OCTOBER 23 2017 - 7:03PM A message from George Young: 'Avoid over-hype'
George Young wasn't a big talker. But he did eventually get around to his emails, writes Michael Dwyer. Michael Dwyer George Young was not talking. Not for an Easybeats tribute album. Not for a Rolling Stone cover story. "George is interested in other things now," his songwriting partner Harry Vanda told me. Oh, other musical things? "No."
The cover story of November 2008 went to print without him, though obviously he loomed large anyway. You can't tell the story of Australian rock 'n' roll without deference to George Young, let alone tell the story of the Easybeats.
For me, George always loomed larger precisely because he'd turned his back on it all. The enigma of the backroom hitmaker whose credits spanned the hard rock of AC/DC, Rose Tattoo and the Angels to the glittering Countdown pop of John Paul Young, Cheetah and the Ted Mulry Gang was irresistible.
As late as 2000, he was still sitting in the producer's chair for AC/DC, the band he'd helped to launch into the world with his brothers Malcolm and Angus and the lessons he'd learned from the Easybeats' rise and fall.
But he left the public duties to Harry: like when Friday On My Mind was named the best Australian song of all time at the 2001 APRA Awards. Or when the Easybeats were inducted into the ARIA Hall of Fame in Melbourne in 2005. It was always Harry who turned up smiling.
So imagine my surprise when an email arrived — sadly, some days past my Rolling Stone deadline — from the guy who had made an artform of dignified silence since Flash and the Pan had their last hits in the early 1980s.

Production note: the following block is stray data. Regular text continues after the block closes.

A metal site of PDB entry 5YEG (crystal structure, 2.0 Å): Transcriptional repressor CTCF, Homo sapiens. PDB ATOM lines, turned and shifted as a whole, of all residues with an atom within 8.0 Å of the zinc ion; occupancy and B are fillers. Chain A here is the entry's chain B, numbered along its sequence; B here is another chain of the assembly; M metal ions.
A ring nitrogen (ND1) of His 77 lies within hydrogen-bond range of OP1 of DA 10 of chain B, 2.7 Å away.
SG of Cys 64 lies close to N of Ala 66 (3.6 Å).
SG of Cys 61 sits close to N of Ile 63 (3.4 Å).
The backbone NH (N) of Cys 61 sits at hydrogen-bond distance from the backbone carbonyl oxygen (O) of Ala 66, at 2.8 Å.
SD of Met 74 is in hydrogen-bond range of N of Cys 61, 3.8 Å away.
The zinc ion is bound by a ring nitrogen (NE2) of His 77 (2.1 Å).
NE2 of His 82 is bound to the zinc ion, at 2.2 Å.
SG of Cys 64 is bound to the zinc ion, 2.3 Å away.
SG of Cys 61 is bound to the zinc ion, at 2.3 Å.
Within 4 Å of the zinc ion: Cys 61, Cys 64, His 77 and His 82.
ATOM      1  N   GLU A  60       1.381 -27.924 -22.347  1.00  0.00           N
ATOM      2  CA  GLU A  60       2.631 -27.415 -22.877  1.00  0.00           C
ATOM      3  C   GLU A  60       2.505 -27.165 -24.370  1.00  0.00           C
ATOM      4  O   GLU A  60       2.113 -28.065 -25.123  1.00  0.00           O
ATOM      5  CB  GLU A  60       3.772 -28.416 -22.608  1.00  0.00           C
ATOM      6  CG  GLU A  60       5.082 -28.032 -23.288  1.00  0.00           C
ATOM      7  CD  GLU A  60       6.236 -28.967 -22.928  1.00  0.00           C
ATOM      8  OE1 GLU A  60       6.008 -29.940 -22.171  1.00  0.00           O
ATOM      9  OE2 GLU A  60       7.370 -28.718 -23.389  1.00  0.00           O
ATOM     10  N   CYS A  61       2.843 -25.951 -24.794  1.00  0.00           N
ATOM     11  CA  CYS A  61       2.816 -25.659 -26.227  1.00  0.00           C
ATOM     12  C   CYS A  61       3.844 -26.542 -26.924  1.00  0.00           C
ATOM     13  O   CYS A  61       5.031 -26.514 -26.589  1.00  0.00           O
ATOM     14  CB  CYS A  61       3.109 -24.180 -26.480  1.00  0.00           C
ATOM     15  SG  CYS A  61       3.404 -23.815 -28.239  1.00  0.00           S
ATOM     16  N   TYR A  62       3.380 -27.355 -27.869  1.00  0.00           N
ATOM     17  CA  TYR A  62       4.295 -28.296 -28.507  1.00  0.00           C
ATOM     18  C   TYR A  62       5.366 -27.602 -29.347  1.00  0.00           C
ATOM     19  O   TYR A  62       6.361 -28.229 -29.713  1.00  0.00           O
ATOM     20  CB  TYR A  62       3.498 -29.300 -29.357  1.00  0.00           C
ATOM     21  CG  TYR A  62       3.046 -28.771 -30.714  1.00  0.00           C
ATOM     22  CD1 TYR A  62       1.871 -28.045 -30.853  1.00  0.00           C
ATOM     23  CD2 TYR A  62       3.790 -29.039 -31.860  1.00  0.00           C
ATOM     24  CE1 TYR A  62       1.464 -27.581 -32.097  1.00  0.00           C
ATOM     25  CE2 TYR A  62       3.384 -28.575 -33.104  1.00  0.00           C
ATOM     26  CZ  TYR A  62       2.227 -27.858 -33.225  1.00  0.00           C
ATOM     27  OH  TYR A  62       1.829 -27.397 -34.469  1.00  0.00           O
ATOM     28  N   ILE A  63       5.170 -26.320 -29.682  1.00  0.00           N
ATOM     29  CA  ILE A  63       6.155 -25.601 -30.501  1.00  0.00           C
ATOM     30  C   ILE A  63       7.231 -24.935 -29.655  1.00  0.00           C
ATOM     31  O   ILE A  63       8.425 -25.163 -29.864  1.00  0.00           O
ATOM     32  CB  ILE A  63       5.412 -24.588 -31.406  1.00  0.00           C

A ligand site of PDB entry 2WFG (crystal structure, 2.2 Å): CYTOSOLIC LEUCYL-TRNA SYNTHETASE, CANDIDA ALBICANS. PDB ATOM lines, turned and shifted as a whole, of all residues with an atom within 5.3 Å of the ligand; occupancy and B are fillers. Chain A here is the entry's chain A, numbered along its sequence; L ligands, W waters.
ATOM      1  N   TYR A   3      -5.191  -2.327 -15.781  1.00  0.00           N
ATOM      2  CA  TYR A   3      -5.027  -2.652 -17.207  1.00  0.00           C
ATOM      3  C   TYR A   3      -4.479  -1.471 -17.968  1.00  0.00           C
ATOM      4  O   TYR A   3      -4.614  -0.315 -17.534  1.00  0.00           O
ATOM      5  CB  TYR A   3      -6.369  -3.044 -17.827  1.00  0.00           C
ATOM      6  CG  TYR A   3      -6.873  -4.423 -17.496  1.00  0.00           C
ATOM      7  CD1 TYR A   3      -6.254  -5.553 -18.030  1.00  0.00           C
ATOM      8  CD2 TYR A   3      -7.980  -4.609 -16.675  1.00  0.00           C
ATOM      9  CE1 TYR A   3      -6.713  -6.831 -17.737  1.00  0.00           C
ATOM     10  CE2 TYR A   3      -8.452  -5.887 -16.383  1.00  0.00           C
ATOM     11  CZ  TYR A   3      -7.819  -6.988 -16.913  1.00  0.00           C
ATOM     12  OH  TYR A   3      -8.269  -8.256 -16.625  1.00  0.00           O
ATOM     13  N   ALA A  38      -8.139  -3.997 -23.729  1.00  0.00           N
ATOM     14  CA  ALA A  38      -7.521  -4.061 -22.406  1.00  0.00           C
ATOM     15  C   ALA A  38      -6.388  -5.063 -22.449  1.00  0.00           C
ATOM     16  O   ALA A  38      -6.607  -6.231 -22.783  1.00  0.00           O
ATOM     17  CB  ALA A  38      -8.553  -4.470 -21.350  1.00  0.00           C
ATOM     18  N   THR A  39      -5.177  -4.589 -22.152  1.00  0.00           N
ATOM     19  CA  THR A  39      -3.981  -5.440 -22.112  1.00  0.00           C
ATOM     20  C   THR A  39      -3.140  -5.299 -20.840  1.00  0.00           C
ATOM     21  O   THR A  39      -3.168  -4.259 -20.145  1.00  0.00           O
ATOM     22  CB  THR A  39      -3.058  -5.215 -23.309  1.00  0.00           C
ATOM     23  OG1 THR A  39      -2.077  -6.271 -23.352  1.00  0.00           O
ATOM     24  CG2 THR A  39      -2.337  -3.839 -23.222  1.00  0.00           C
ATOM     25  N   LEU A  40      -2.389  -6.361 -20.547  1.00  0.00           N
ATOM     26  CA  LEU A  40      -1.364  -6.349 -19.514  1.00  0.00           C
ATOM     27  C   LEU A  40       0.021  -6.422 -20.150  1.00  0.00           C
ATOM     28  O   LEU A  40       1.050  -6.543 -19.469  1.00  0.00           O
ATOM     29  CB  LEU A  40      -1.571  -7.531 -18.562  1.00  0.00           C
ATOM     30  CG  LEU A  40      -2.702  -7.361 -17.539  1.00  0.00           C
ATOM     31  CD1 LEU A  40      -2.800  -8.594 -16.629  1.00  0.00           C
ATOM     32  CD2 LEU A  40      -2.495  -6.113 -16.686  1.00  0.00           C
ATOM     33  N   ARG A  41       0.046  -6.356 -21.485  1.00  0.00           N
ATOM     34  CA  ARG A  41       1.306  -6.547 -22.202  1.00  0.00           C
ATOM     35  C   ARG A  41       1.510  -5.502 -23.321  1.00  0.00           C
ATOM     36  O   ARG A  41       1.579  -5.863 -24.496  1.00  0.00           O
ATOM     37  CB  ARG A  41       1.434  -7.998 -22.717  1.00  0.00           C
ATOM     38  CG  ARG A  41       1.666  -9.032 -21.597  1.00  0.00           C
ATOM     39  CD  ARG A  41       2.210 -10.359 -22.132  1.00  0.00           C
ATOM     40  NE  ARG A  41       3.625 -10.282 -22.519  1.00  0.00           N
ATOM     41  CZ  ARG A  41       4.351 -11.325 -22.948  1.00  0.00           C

"I just don't have the passion for music that I once had," George explained. "I never play, but I occasionally get an idea for a song which I'll try and lodge in my memory. More often than not I forget the idea, which makes me think the idea couldn't have been much good in the first place."
I asked him if anything at all about the industry remained unchanged since the glory days of Albert Studios in the '70s. "The clash between the creative types and the number crunchers," he replied. "But that'll always exist."
Likewise, his advice to young bands following in his peerless footsteps rings sort of eternal, even in the lines of a nine-year-old email. "Avoid over-hype," he said. "Too many very talented Australian acts have been ruined by being on the receiving end of it.
"Focus on what you do best. Stick to your guns and don't compromise your music to get airplay. Compromising is usually the kiss of death.
"If you do your own thing and bomb, then at least you go down on your own terms, not someone else's."
Then again, he added, "if all you want to do is get rich and shag as many girls as you can, give the audience what they want to hear and have a ball doing it.
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